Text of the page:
Wild Coast mine fight goes to court
• Test case could have far-reaching effects on state policy and miners
Rural residents of the Pondoland Wild Coast will institute a legal test case in the High Court in Pretoria on Monday that could have ramifications for state mineral resource policy and mining companies nationwide.
The case has been instituted by 128 subsistence farmers and other residents from the Xolobeni/Umgungundlovu area, south of the Wild Coast Sun.
If their case succeeds, it could derail the ambitions of Transworld Energy and Mineral Resources — and miners elsewhere — to extract minerals without consent from communal land owners. This is because mining laws require companies to “consult” communities, but do not require explicit permission from landowners or communities.
The Xolobeni venture, initiated more than a decade ago through Australian-based Mineral Commodities, has sparked opposition from groups concerned about environmental degradation of the Wild Coast. It has also led to divisions and violence among pro-mining and antimining residents. Bazooka Radebe was one of the casualities of the dispute.
In court papers, the 128 residents argue mining will lead to “disastrous social, economic and ecological consequences”.
The case will focus on the legal interpretation of two separate laws: one that aims to promote mining, the other to protect the interests of communal land owners.
Counsel for the residents say the Mineral Resources and Petroleum Development Act of 2002 and the Interim Protection of Informal Rights to Land Act of 1996 were enacted to redress economic and territorial dispossession and to restore land and resources to black people.
“The Informal Rights to Land Act makes it clear that customary communities have a right to decide whether or not development occurs on their land, while the Mineral Resources and Petroleum Development Act requires that the community is consulted before companies can be awarded a mining right — but it does not expressly require that they consent.”
The residents submit both laws must be read to work together, not to conflict. “The only way to do that is to hold that both the Informal Rights to Land Act and the Mineral Resources and Petroleum Development Act apply. The community must be consulted under the Mineral Resources and Petroleum Development Act and must consent in terms of the Informal Rights to Land Act. This is not only the best way to interpret the statutes in light of their purpose, it is the only interpretation that is consistent with international law and that promotes constitutional rights,” the residents argue in court papers.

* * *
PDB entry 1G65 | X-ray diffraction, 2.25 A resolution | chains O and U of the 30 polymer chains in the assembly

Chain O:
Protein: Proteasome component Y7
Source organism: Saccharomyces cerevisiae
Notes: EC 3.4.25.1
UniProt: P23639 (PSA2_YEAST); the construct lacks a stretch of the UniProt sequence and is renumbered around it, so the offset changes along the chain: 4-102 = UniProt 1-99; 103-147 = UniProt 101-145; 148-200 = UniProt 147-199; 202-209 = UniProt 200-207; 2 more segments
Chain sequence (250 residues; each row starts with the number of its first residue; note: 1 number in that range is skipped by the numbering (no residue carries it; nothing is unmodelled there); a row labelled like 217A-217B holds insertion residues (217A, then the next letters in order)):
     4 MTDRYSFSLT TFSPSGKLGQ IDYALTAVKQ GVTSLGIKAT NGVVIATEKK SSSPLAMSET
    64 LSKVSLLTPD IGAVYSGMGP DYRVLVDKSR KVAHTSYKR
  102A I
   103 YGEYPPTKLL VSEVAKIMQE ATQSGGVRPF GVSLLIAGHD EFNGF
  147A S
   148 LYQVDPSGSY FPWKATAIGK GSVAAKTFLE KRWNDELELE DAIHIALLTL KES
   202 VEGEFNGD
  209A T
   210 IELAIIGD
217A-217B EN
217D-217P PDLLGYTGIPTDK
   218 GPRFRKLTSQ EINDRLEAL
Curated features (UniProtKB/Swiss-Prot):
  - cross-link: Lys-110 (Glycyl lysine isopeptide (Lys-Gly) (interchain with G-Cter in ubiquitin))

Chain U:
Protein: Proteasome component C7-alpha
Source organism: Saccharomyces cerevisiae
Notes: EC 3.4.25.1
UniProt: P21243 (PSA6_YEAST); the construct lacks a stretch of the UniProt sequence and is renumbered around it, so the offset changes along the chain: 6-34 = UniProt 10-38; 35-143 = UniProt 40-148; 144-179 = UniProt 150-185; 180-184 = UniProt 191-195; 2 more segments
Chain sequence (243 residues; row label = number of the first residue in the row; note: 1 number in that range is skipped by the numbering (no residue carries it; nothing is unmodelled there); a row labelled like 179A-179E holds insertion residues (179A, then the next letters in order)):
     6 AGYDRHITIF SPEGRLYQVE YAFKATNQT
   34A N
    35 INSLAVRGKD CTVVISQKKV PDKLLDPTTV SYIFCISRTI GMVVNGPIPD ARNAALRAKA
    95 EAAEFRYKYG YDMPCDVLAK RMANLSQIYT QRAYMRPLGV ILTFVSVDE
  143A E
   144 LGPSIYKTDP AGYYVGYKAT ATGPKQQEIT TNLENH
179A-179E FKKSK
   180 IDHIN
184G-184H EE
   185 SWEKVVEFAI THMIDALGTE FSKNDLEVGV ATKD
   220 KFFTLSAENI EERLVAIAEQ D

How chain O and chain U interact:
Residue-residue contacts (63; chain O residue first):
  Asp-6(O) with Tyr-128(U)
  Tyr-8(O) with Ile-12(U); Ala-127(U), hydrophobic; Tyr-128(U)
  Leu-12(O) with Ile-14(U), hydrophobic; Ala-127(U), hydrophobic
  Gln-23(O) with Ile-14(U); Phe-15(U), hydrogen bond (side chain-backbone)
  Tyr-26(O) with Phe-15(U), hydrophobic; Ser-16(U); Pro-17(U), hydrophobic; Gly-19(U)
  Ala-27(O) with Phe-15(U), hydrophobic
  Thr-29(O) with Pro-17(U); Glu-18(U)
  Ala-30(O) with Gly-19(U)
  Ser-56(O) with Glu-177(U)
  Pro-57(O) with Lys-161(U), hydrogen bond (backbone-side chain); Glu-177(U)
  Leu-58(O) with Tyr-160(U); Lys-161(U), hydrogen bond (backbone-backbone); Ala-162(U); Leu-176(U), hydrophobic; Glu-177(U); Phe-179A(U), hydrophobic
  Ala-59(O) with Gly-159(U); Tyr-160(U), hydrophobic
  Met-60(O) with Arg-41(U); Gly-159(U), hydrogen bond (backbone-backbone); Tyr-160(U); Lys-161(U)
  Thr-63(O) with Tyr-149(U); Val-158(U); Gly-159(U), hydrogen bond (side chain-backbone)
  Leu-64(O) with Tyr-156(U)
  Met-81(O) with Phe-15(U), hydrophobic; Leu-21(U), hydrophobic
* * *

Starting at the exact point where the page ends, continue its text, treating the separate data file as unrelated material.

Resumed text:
The Department of Mineral Resources says in responding arguments that the 2002 mining act trumps the 1996 land act, while Transworld submits that the Xolobeni case has farreaching implications and the attributes of a test case. “If granted, it will affect land and mining rights all over the country,” says Transworld, arguing that if the Xolobeni case succeeds this would allow communities to veto any mining unless there was a high degree of pro-mining consensus.
The department argues: “At its core, this application seeks to reinstate the right to sterilise the extraction of national mineral resources by declaring that consent from communities with informal rights to land must be obtained before mining can occur on the land they informally occupy. This would have the effect of resurrecting the old mineral regime, by reviving the extinguished right of consent and in effect giving communities with informal rights to land the ability to sterilise the extraction of national mineral resources.”
The Bench Marks Foundation, which has joined the application, has documented the activities of Lonmin, Anglo Platinum, Impala Platinum, Aquarius, Xstrata and Royal Bafokeng. It said it had been mandated by churches to ensure multinationals respected human rights, protected the environment and that profit was not made at the expense of the marginalised.
Transworld, represented by local businessman Zamile Madiba Qunya, said some residents had sought to paint a picture that his company was complicit in violence at Xolobeni. “We categorically deny these allegations.”
Oxfam SA is to release a report on Monday examining whether communities benefited from the Tormin mining venture in the Western Cape. Tormin is controlled by Perthbased Mineral Commodities, which held a 56% controlling share in the Xolobeni project.
After Radebe’s killing in 2016, Mineral Commodities said it would divest its interest in the Xolobeni project, but in its latest company results it states that “future development and divestment options are under consideration” at Xolobeni.